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      View full article
    • revolutionhope
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      It is important that we as a community are responsible as hobbyists. Recent threats include the white spot virus that has been found in prawns in Queensland and the possibility that the crayfish plague has been introduced to our country via exotic crays from North America that might host this fungus and that have immunity to it. For example entire crayfish populations in Europe have been decimated by this disease because only the North American crays have immunity.
      It is well known that many in Australia keep and breed exotic shrimps and other creatures and in most cases this is not problematic but there are exceptions and so it is necessary that we have a handy resource on the forum that discusses this topic and provides relevant links. Australia has very strict quarantine laws; although we are allowed to keep and breed a number of different shrimps in Australia the importation of shrimp species not in the "suitable specimens for import" is extremely illegal and if you are caught you will almost certainly be handed a jail sentence.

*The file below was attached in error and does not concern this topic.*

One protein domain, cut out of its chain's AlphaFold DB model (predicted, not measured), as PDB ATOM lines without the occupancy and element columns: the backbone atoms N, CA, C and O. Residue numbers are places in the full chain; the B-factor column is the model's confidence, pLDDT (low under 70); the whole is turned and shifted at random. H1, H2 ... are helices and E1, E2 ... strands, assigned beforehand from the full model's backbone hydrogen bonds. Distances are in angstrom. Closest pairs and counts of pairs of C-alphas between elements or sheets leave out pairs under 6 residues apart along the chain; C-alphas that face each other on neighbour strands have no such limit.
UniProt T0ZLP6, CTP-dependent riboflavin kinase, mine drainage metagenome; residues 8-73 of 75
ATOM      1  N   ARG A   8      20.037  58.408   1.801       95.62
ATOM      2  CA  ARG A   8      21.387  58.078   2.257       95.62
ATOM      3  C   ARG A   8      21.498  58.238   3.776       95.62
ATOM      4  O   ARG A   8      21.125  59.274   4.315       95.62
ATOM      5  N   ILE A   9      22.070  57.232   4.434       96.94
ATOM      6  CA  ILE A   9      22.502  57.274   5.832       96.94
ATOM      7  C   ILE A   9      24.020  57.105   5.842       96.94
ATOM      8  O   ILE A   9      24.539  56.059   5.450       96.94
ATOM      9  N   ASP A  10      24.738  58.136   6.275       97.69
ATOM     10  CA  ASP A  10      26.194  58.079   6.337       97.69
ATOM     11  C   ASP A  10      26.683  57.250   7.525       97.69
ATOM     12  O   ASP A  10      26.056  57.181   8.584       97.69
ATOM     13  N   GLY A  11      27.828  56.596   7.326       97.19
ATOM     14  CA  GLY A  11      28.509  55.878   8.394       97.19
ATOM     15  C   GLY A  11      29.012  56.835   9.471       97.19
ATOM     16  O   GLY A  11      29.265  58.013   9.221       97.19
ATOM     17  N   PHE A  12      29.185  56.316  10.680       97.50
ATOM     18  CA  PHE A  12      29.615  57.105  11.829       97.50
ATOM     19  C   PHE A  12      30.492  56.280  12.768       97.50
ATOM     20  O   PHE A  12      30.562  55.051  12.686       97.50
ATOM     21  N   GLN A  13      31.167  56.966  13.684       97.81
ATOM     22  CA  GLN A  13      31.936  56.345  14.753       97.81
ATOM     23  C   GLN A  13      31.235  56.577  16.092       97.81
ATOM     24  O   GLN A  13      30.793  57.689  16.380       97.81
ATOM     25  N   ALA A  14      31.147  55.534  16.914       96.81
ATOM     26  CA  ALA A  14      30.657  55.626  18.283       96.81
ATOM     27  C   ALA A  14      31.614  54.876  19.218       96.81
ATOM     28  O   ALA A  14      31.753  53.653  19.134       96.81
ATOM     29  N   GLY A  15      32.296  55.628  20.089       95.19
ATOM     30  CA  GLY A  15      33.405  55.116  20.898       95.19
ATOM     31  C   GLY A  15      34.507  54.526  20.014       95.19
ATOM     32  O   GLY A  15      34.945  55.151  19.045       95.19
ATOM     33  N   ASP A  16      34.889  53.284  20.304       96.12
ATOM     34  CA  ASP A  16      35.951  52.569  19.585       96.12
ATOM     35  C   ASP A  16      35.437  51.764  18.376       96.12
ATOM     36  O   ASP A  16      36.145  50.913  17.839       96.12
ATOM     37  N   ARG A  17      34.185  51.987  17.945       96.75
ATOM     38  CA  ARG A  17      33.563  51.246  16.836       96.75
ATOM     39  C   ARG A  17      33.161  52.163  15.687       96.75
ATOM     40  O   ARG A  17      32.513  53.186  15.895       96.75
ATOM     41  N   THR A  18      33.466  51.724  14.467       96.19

Local fish shops will often freely take any unwanted animals (even sick ones) and there are always plenty of other hobbyists who will jump at the chance to take them as well.